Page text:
Although Christ’s words and the miracle were at odds with the scribes’ reasoning, in some ways they agreed with it. They show that no human being is able in his own right to forgive sins. They also show, however, that the Pharisees’ opinion that Christ was merely a man, not almighty God, was false and devoid of understanding. Something that no one had ever seen or heard of had now come to light. Christ was both God and man, twofold in nature and energy. On the one hand He spoke as a man like us, on the other hand as God He accomplished whatever He pleased through His word and command alone. He confirmed by His deeds that in the beginning, according to the psalmist, “He spake, and it was done, he commanded, and it stood fast” (Ps. 33:9). Now the deed immediately followed His word. The paralyzed man stood up at once, “and took up the bed, and went forth before them all; insomuch that they were all amazed” (Mark 2:12). Often men can bring about by a word the forgiveness of the sins of someone who offends against them. But only God can put to flight such an illness as this merely by a word of command. The evangelist remarks that everyone watching was amazed and glorified God, for it was clearly He who had done this wonder. They glorified Him who does innumerable glorious and extraordinary works, saying, “We never saw it on this fashion” (Mark 2:12).

St Gregory Palamas


Posted in Citations | Leave a comment

“If nothing else were to be gained from God becoming the Son of man, we are entitled to say that the Incarnation of the Word had nonetheless to come about, since it was entirely fitting that the Virgin become the Mother of God”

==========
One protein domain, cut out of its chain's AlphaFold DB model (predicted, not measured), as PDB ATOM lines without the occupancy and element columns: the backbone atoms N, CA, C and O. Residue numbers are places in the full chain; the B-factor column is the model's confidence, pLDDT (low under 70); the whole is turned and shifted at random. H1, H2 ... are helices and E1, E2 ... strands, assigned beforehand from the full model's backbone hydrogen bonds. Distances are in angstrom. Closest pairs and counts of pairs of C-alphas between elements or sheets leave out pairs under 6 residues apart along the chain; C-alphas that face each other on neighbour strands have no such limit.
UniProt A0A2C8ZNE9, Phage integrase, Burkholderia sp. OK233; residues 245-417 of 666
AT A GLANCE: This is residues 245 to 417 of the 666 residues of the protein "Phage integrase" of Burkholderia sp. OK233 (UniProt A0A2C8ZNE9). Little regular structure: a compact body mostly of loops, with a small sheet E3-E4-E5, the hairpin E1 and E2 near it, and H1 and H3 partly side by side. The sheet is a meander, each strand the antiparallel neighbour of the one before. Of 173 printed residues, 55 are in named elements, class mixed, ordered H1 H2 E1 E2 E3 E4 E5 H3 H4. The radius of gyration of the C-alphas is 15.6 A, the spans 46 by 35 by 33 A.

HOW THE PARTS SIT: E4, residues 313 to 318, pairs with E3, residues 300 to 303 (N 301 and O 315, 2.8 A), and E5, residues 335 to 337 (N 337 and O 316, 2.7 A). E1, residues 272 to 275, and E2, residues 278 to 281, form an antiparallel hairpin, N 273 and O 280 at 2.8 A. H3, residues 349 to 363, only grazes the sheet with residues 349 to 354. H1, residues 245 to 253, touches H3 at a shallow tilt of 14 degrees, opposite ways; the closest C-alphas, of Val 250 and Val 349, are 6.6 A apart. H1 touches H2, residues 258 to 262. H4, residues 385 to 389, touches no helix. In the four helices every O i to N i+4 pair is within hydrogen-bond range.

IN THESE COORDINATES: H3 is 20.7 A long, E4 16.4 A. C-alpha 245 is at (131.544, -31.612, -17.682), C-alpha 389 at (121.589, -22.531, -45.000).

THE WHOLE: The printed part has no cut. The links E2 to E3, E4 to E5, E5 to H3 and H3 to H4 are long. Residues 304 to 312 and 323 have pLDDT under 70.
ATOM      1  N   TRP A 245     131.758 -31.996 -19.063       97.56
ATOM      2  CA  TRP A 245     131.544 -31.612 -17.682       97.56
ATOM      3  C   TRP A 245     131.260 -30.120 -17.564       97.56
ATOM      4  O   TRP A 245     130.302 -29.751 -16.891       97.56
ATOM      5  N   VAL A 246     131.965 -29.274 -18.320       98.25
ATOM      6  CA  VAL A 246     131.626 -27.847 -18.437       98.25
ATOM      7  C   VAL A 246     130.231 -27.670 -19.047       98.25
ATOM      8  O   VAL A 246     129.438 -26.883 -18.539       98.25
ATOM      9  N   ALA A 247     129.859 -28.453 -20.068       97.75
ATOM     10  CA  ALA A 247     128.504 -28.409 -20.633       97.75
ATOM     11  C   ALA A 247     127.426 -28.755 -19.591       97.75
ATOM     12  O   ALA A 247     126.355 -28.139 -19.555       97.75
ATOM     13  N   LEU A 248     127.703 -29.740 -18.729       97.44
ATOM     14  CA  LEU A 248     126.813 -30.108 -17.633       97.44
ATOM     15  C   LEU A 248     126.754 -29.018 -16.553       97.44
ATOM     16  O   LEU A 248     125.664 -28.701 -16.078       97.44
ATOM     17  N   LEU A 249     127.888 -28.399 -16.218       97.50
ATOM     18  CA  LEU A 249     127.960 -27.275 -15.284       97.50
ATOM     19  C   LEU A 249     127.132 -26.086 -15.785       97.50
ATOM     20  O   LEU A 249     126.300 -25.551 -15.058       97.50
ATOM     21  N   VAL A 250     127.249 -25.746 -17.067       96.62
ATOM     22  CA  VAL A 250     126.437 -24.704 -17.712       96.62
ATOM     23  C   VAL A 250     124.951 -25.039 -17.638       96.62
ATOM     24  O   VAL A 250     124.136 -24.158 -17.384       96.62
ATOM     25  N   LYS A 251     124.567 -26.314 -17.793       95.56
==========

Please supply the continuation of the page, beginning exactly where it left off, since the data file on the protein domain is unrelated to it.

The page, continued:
But since God remained silent and did not foretell to her anything that was going to happen, He clearly showed that He did not know anything more beautiful or greater than that which He perceived in the Virgin; from this fact it is evident that He did not choose for His Mother the best of all those in existence, but her who was absolutely the best; nor did He choose her who was more suitable for Him than anyone else in the human race, but her who so totally suited Him, that it was fitting that she become His Mother. Indeed, it was absolutely necessary for human nature at some time to make itself fit for the task for which it was created at the beginning, that is, to bring forth someone capable of worthily serving the purpose of the Creator. For God did not create humanity with one purpose in mind, only to decide later on to use it for a different purpose, in the way that we take tools designed for one pursuit and misuse them for another, so that there is no need for them always to be congruent with their original function. Rather, He created mankind with this end in view, that, when He needed to be born, He might take from it a Mother. Having first established this need as a kind of standard, He then fashioned man in accordance with it. For, neither should we posit any other end for the creation of man than that which is the most excellent of all and which brings the greatest honor and glory to the Artificer, nor is it conceivable that God should in any way fail in creating the things that He creates. After all, builders of houses and manufacturers of clothing and footwear are able to ensure that their product is always in conformity with its end, although they do not have complete control over their materials and the latter do not always coöperate with them but, on the contrary, sometimes put up opposition to them; even so, by virtue of their skill, these craftsmen succeed in drawing the materials towards their purpose. But God has sovereignty over matter, and in the beginning He created it according to His pleasure, knowing how He would use it.